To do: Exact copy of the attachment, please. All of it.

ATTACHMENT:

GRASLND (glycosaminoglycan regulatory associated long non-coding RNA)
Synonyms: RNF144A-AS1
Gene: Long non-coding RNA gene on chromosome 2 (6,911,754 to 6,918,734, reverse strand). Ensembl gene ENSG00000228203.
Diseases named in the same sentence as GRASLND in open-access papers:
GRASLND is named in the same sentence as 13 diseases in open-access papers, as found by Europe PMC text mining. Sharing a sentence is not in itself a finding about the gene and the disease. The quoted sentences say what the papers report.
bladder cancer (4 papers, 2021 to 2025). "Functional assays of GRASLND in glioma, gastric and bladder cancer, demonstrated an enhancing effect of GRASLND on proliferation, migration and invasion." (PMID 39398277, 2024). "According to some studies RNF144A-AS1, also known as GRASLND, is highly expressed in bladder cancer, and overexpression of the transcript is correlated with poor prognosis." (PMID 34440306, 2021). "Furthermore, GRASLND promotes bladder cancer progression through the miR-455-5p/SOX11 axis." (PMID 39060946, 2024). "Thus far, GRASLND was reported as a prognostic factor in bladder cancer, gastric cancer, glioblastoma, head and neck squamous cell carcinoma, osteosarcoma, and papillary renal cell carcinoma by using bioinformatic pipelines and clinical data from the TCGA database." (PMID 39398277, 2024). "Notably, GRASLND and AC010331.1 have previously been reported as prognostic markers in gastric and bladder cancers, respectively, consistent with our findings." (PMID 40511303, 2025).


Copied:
GRASLND (glycosaminoglycan regulatory associated long non-coding RNA)
Synonyms: RNF144A-AS1
Gene: Long non-coding RNA gene on chromosome 2 (6,911,754 to 6,918,734, reverse strand). Ensembl gene ENSG00000228203.
Diseases named in the same sentence as GRASLND in open-access papers:
GRASLND is named in the same sentence as 13 diseases in open-access papers, as found by Europe PMC text mining. Sharing a sentence is not in itself a finding about the gene and the disease. The quoted sentences say what the papers report.
bladder cancer (4 papers, 2021 to 2025). "Functional assays of GRASLND in glioma, gastric and bladder cancer, demonstrated an enhancing effect of GRASLND on proliferation, migration and invasion." (PMID 39398277, 2024). "According to some studies RNF144A-AS1, also known as GRASLND, is highly expressed in bladder cancer, and overexpression of the transcript is correlated with poor prognosis." (PMID 34440306, 2021). "Furthermore, GRASLND promotes bladder cancer progression through the miR-455-5p/SOX11 axis." (PMID 39060946, 2024). "Thus far, GRASLND was reported as a prognostic factor in bladder cancer, gastric cancer, glioblastoma, head and neck squamous cell carcinoma, osteosarcoma, and papillary renal cell carcinoma by using bioinformatic pipelines and clinical data from the TCGA database." (PMID 39398277, 2024). "Notably, GRASLND and AC010331.1 have previously been reported as prognostic markers in gastric and bladder cancers, respectively, consistent with our findings." (PMID 40511303, 2025).